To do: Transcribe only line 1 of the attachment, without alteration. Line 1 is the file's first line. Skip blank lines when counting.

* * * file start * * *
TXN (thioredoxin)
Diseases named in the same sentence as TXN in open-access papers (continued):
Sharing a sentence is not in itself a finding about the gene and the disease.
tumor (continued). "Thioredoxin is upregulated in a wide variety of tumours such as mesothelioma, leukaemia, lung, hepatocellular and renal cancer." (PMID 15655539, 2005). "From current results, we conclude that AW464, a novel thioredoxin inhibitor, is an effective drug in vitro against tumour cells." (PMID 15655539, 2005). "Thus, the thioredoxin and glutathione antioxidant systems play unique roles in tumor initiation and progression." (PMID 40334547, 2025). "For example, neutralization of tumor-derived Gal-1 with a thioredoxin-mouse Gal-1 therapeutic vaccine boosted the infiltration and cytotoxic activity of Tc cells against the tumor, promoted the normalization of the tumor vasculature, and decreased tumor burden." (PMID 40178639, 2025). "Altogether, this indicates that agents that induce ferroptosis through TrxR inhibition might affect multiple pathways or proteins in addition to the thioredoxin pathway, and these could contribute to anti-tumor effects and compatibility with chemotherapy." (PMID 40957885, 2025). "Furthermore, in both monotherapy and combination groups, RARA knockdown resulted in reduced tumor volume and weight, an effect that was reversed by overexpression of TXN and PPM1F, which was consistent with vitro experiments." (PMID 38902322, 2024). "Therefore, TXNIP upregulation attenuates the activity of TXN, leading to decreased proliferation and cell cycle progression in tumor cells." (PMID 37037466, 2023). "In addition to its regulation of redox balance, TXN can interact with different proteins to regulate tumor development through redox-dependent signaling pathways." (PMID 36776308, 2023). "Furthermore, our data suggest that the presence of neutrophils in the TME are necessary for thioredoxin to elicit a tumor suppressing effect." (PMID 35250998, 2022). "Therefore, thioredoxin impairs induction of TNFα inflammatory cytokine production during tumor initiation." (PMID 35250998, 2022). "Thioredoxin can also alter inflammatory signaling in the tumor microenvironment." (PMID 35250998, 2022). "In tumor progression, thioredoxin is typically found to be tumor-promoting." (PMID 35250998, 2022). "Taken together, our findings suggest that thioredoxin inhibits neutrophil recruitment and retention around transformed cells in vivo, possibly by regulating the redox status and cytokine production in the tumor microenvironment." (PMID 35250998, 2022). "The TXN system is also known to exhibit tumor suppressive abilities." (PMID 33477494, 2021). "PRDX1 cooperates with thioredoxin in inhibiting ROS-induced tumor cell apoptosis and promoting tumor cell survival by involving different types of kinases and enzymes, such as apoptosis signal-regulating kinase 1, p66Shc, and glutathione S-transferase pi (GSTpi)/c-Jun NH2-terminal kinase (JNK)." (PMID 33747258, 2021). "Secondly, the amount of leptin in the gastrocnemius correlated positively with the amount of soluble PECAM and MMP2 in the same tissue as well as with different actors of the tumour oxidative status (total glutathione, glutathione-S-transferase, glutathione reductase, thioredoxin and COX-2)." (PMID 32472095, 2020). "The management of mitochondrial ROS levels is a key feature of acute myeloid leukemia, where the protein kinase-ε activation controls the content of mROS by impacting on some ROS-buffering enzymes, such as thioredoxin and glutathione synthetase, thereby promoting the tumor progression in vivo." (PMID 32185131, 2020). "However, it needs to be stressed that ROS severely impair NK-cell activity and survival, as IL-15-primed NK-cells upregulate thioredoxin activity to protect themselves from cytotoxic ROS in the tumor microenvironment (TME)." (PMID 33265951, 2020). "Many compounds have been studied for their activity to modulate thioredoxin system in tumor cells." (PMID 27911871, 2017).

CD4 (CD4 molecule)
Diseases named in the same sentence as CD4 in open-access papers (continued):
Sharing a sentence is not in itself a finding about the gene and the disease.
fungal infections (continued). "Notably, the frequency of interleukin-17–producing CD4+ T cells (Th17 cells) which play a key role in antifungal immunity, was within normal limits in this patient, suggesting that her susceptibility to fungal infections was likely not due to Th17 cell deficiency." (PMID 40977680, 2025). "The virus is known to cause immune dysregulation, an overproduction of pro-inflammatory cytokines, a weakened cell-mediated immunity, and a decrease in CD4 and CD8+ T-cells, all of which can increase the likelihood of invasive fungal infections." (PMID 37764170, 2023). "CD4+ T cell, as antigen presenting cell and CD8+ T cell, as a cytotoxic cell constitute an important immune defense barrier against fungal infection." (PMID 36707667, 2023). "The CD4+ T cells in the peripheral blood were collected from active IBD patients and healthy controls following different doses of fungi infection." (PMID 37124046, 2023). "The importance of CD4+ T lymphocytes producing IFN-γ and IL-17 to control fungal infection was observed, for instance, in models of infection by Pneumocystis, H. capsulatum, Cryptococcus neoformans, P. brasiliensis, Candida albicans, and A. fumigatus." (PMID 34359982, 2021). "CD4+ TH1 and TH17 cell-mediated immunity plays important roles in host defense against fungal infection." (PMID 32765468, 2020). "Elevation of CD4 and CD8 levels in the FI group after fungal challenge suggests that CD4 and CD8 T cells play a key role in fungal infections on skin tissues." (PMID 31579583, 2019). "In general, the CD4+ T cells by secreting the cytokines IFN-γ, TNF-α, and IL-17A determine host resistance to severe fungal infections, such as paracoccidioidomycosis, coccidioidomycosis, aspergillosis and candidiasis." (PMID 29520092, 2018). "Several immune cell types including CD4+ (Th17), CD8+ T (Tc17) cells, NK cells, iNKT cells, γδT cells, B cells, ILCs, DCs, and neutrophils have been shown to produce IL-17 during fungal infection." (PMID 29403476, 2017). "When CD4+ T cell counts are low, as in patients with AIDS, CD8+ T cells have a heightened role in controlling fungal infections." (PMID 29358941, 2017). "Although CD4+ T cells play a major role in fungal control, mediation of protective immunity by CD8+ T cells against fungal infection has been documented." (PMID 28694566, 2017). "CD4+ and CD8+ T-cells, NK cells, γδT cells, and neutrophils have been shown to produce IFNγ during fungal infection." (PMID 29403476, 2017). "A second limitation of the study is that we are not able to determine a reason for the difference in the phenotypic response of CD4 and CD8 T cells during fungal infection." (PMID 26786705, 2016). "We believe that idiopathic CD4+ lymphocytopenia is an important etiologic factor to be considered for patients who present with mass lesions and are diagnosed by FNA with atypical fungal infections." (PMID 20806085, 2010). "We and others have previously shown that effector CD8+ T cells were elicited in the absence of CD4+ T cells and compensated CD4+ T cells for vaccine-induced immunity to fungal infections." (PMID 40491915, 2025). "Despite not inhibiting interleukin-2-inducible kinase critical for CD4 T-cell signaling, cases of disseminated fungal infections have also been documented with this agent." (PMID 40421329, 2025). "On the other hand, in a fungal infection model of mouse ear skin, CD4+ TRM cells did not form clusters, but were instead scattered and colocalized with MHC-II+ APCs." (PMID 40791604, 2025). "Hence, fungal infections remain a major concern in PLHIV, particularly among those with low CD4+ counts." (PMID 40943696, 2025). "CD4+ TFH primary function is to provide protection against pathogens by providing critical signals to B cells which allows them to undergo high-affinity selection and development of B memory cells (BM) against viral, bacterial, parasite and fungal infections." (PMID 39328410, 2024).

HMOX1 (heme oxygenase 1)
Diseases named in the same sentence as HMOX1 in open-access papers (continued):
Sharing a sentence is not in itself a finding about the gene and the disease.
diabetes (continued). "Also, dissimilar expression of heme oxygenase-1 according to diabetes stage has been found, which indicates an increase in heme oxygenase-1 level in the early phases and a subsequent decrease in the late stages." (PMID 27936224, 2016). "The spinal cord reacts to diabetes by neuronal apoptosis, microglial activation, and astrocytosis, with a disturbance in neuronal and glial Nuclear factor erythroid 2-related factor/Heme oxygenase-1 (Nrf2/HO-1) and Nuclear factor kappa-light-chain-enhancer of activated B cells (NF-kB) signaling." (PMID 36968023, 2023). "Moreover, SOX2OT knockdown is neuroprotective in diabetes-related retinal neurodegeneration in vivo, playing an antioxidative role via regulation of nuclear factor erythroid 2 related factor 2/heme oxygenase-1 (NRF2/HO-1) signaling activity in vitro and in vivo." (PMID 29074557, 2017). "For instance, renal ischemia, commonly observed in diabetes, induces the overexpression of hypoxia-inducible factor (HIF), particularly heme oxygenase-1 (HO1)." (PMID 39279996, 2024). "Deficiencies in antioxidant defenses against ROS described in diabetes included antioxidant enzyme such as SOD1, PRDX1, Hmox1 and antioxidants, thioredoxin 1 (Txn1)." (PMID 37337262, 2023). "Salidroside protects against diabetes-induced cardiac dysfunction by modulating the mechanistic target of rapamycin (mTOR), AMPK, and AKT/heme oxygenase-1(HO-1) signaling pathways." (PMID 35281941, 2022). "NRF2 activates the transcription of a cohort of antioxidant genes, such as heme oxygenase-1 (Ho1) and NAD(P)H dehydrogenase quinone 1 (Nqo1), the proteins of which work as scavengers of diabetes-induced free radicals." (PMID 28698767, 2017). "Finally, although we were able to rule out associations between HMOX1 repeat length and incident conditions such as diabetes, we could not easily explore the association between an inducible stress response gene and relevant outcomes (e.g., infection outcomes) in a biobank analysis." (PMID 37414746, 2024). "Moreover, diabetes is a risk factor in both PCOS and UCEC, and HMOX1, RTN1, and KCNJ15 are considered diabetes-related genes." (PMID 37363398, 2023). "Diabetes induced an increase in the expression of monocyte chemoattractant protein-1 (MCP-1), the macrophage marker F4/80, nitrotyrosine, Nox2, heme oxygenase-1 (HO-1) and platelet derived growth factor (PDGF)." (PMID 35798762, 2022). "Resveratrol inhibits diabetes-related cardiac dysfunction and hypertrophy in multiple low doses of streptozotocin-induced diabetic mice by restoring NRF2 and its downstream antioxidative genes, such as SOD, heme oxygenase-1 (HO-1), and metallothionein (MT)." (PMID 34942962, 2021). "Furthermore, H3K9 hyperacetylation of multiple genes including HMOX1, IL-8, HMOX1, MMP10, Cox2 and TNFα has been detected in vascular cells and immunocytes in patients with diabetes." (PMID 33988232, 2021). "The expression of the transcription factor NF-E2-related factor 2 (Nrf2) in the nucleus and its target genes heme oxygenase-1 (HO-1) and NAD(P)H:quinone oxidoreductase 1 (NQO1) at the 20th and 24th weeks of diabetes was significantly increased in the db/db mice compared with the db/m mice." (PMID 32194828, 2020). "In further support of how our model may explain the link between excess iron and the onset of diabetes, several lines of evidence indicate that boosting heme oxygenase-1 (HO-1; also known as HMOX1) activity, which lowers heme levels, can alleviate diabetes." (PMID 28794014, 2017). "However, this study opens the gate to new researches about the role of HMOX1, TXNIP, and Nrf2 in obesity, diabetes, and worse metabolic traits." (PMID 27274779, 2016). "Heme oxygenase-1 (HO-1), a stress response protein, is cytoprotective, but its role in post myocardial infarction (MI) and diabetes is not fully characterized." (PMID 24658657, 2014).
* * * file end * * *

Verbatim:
TXN (thioredoxin)